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As woman in southern Taiwan hospitalized due to Japanese encephalitis, Taiwan CDC urges public to take precautions ( 2014-11-04 )

On November 4, 2014, the Taiwan Centers for Disease Control (Taiwan CDC) announced one new case of Japanese encephalitis in an 80-year-old female who resides in southern Taiwan. On October 10, when she subsequently developed fever, change in consciousness and general fatigue, she was hospitalized for treatment. On October 24, after being reported to the health authority, Japanese encephalitis infection was confirmed in the case by Taiwan CDC. According to the epidemiological investigation, the case had not recently traveled overseas, there are no pig farms or rice paddy fields around the case’s residence, and none of the family members who reside in the same household with the case have developed any suspected symptoms. To prevent the further spread of the disease, the local health authorities has reinforced health education among residents who live near the confirmed cases and urged routine vaccination of age-appropriate children.  


Thus far this year, as of November 3, a cumulative total of 17 cases of Japanese encephalitis, including one death, have been confirmed in Taiwan, including 4 in Changhua County, 3 in Pingtung County, 3 in Tainan City, 2 in Chiayi City, 2 in Kaohsiung City, 1 in Hsinchu County, 1 in Taichung City, and 1 in Yilan County. Taiwan CDC reminds the public that vector mosquitoes primarily breed in rice paddy fields, ponds and irrigation canals and they are most active during dawn and dusk. Pigs act as the amplifying host for Japanese encephalitis. Taiwan CDC advises the public to avoid mosquito bites by limiting visits to vector-prone areas such as pig and other animal farms, especially at dawn and dusk when mosquitoes are most active. If, however, visits to vector-prone areas are unavoidable, please wear light-colored clothing, long sleeves and long pants and apply officially approved mosquito repellent to exposed parts of the body to prevent mosquito bites and lower the risk of infection.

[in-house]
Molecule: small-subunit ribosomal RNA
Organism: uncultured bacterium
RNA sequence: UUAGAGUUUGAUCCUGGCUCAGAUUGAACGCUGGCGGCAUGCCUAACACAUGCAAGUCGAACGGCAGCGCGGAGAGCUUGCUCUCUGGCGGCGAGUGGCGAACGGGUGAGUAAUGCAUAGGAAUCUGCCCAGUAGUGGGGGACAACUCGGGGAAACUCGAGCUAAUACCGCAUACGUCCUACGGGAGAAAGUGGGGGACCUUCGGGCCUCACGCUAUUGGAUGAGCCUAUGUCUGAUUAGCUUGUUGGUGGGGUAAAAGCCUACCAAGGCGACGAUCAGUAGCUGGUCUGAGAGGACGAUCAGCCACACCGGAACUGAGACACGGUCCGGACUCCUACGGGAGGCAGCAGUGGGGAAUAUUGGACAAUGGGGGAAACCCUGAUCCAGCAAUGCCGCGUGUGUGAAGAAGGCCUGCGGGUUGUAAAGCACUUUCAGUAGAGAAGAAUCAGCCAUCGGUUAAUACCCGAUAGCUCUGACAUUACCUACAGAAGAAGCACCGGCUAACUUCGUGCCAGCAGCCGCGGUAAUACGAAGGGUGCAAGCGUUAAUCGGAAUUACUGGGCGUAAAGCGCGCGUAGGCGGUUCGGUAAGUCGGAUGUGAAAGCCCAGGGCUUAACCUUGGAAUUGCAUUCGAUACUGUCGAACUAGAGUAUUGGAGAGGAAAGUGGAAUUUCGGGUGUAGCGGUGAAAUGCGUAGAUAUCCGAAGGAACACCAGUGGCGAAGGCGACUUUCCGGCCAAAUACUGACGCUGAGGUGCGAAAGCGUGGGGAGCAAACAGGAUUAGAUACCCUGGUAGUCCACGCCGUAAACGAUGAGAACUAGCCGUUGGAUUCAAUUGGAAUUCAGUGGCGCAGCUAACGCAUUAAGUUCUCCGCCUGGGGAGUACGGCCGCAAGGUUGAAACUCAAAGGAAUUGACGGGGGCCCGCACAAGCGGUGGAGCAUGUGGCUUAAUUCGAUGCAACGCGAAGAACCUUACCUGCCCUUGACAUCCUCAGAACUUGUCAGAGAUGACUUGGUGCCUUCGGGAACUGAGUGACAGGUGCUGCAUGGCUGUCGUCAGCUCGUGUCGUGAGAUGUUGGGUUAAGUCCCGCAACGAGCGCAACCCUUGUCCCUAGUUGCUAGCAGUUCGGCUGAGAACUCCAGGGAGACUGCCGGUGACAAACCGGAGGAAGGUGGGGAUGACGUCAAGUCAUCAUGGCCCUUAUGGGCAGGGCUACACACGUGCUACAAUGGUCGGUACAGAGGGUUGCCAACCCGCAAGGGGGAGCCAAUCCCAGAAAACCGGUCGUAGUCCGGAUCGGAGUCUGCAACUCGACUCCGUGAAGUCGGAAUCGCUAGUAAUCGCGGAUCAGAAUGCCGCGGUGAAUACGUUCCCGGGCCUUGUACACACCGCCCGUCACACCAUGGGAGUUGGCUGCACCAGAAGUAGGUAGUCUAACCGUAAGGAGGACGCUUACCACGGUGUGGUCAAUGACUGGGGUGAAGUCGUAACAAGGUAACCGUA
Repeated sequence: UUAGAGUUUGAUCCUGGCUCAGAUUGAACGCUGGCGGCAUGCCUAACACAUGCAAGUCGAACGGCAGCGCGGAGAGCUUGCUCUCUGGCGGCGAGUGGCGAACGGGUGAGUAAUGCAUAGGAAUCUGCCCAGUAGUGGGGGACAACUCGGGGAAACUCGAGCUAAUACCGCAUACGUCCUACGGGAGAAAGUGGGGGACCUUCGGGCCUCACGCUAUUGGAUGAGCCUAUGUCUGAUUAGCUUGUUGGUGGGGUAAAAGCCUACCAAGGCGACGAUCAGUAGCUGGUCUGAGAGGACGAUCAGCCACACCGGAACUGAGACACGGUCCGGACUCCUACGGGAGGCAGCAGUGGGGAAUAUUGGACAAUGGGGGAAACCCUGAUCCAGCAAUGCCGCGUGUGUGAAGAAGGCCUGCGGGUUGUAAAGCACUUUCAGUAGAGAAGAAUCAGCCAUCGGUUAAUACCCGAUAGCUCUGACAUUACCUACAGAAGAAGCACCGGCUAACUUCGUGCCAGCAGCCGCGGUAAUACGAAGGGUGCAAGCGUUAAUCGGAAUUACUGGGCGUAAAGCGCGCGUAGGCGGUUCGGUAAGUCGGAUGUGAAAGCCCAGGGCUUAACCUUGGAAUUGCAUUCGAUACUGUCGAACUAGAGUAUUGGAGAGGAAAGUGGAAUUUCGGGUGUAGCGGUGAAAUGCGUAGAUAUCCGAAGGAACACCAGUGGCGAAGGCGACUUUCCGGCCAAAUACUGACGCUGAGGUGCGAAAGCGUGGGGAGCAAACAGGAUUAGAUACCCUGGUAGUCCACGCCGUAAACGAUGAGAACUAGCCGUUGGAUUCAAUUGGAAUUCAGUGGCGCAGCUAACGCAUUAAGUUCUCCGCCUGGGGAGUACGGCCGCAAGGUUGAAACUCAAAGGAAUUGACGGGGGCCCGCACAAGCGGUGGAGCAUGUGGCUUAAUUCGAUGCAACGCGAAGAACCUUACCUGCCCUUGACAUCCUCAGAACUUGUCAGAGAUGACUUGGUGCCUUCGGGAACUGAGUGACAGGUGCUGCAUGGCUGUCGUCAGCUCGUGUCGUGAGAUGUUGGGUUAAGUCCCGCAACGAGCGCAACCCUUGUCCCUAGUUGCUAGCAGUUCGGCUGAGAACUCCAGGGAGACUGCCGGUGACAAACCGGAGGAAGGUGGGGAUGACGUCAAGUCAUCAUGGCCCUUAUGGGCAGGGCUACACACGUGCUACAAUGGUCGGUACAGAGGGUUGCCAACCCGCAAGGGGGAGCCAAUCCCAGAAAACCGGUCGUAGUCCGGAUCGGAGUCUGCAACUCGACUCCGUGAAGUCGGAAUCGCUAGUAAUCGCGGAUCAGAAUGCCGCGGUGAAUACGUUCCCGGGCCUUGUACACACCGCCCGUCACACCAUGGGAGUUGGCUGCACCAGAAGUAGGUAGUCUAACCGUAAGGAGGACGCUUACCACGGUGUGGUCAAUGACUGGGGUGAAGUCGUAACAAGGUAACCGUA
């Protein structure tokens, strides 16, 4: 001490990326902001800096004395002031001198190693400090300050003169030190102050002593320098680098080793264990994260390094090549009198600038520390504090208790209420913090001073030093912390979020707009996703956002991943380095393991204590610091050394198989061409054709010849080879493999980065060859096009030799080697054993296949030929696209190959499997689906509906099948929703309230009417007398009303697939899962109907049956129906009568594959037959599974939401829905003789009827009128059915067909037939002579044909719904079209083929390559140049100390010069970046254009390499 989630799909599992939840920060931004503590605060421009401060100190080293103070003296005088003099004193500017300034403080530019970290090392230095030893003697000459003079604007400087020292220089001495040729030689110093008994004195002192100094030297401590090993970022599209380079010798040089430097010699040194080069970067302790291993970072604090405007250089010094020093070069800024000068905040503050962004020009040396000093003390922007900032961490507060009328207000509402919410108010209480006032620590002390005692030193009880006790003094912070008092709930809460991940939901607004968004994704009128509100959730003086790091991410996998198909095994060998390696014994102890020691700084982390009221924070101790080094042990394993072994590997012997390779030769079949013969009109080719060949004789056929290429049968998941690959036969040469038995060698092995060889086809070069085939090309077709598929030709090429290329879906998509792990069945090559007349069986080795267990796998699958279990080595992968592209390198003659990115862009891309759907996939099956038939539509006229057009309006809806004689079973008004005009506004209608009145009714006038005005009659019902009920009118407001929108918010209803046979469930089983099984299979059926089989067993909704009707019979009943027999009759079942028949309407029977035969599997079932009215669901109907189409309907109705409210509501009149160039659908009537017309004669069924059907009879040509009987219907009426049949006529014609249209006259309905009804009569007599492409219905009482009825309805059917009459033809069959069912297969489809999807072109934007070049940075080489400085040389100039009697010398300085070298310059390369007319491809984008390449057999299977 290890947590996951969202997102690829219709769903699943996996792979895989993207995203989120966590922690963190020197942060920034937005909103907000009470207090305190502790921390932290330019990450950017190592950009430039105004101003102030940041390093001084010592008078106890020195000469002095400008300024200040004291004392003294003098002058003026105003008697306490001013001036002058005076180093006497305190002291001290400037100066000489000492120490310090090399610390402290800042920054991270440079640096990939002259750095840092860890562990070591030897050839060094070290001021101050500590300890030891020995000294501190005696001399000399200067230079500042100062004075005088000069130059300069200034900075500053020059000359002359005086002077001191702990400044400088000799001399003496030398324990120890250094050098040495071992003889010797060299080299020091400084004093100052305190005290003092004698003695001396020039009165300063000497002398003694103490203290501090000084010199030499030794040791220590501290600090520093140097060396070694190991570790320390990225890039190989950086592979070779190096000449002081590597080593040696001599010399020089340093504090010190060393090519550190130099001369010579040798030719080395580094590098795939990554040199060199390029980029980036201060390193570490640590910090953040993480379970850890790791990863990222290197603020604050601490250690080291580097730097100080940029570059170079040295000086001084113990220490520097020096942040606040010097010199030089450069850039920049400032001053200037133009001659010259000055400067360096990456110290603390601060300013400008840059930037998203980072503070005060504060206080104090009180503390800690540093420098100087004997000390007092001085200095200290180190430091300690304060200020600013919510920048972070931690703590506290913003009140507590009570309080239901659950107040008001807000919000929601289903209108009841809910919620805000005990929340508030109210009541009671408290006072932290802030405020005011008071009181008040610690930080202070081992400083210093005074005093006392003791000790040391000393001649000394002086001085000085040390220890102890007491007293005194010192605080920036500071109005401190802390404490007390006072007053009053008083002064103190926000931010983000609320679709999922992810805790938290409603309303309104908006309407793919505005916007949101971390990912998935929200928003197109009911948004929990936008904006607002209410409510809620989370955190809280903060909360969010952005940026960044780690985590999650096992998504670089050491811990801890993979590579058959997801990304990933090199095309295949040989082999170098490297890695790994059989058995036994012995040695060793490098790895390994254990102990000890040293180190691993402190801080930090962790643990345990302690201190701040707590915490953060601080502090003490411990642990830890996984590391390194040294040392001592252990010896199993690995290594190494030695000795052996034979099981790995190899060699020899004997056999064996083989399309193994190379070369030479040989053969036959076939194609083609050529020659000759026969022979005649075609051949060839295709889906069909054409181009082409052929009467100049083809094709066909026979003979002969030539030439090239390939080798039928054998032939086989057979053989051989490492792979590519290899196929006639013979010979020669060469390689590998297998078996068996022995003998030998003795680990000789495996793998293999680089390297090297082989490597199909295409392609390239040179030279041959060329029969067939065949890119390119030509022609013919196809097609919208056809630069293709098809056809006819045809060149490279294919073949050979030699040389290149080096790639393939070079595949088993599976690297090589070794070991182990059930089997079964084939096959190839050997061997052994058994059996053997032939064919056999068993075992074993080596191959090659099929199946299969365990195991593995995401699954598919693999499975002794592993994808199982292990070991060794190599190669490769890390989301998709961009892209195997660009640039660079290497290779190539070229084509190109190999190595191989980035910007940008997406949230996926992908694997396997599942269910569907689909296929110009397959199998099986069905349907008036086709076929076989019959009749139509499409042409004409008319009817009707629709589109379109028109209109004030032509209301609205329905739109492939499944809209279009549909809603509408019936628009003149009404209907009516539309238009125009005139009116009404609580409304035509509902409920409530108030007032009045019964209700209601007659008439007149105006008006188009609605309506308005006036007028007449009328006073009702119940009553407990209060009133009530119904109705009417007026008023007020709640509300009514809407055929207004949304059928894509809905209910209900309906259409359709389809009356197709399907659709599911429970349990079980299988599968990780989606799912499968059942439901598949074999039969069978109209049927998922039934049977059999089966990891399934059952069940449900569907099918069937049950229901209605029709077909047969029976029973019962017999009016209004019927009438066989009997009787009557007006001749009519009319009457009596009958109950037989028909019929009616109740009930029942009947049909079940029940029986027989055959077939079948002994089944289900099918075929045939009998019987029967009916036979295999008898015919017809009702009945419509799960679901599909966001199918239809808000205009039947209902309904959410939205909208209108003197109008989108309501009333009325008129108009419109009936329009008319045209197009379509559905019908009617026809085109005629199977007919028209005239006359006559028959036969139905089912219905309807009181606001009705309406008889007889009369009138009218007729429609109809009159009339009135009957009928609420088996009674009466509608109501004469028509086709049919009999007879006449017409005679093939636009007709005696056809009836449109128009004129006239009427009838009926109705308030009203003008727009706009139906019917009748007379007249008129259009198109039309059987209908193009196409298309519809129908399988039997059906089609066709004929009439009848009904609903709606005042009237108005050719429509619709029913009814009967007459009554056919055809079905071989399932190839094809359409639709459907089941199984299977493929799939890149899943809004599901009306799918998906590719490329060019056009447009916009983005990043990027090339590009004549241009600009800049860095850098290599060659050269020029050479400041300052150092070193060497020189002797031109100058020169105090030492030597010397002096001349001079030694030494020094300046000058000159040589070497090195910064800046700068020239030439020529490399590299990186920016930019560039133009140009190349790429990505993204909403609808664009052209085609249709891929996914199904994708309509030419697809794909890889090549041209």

As severe cases may experience psychological or neurological sequelae, and even death, Taiwan CDC advises the public to take all the necessary precautions to prevent infection. Parents are urged to make sure their children receive the vaccine timely. People who live near or work in close proximity to pig farms or rice paddy fields that increase their risk of Japanese encephalitis infection are recommended to visit one of the hospitals under the Ministry of Health and Welfare for self-paid vaccination.  For more information on Japanese encephalitis, please visit the Taiwan CDC’s website at http://www.cdc.gov.tw or call the toll-free Communicable Disease Reporting and Consultation Hotline, 1922, or 0800-001922.

  • Last modified at 2014-11-04
  • Data from Division of Planning and Coordination